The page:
His blog quickly grew into Greater Greater Washington, a news website where volunteers write articles about problems and issues plaguing their communities, and greater Washington as a whole. The nonprofit also has an advocacy arm, where employees work in two main areas: housing advocacy, including affordable housing and communities facing displacement; and transportation advocacy, including more efficient public transit and safer, better sidewalks and bicycle lanes.

One of the team’s recent areas of focus is evaluating what autonomous vehicles will mean for the city, and what policies can be put into place to ensure their widespread use has positive results. also recently began studying how bike share programs could help alleviate gridlock.

For Alpert, the work is particularly captivating because it combines his fascination with cities, his love of technology, and his interest in public policy.

“To solve a problem in a city, you need to know how to build a piece of technology, like a bike that can unlock itself using an app,” he said. “But building that technology doesn’t get you all the way to your solution because you have to convince people to implement it. In a city, things just don’t pop into being. It takes money, it takes public support, and it has tradeoffs.”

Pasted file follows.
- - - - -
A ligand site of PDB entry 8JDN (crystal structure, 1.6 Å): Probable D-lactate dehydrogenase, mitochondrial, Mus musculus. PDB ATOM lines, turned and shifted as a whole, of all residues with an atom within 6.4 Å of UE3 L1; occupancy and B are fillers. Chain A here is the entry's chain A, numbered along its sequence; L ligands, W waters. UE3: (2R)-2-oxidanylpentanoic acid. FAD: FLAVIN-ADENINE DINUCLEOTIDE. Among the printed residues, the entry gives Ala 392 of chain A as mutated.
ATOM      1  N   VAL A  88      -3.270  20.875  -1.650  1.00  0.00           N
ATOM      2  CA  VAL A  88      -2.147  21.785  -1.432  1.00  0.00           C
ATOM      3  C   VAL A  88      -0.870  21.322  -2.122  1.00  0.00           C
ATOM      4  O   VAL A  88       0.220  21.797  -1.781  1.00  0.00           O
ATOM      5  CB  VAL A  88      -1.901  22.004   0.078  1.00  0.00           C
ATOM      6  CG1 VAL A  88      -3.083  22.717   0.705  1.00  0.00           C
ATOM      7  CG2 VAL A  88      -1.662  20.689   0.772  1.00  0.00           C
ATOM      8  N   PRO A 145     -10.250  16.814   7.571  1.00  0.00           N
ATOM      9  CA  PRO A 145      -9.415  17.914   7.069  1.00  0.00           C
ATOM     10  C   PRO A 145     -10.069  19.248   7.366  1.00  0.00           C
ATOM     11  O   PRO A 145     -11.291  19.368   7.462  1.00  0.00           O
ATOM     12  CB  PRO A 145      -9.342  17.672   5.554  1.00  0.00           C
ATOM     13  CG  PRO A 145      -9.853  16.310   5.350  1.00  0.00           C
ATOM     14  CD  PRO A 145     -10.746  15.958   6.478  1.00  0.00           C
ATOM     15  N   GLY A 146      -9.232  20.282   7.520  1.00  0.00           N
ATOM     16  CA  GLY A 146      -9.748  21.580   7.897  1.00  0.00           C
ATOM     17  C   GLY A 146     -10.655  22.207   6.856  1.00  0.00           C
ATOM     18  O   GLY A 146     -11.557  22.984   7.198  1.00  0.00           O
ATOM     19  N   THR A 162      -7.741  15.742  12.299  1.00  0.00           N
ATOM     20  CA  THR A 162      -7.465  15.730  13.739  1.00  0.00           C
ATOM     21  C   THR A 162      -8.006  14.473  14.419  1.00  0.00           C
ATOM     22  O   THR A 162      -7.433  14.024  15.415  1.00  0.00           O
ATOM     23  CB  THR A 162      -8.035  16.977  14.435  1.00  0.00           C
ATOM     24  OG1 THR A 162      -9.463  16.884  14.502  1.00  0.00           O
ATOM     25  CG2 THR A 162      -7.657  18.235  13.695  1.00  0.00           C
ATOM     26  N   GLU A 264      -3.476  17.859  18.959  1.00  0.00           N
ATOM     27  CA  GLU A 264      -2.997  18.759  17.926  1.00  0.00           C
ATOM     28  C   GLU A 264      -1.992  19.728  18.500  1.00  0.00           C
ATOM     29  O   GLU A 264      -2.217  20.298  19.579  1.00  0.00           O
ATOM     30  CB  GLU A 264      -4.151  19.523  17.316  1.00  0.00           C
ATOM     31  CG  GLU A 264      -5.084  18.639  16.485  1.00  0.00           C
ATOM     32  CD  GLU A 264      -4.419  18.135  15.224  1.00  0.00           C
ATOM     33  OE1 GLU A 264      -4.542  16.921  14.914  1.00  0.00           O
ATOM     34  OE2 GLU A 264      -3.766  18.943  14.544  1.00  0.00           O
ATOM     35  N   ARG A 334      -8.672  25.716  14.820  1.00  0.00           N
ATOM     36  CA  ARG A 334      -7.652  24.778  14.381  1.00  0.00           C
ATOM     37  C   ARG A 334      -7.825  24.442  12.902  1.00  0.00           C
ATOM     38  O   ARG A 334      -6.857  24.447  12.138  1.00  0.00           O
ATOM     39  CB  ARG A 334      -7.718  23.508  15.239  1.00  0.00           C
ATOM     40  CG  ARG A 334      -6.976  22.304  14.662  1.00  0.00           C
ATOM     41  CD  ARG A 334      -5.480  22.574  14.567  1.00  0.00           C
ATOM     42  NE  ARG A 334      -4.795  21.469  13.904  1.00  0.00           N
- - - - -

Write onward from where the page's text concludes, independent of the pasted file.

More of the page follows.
Alpert said it can be difficult to overcome resistance to change, whether from politicians, neighborhoods, or individuals, many of whom have their own, often competing agendas. Running a small nonprofit also presents a number of organizational challenges, from fundraising to time management to scalability.

Over the past decade, Greater Greater Washington has enjoyed a large measure of success. Not only have they have built a community of people interested in improving the quality of life throughout the region, but also successfully advocated for open data on the performance of the Metro, the region’s mass transit system, and made many community-minded contributions to the region’s comprehensive plan.

“Seeing things that I’ve worked on actually happen, and seeing the energy of this community that we’ve created, is very rewarding,” he said. “We need to make the world better for people now, and these issues are key.”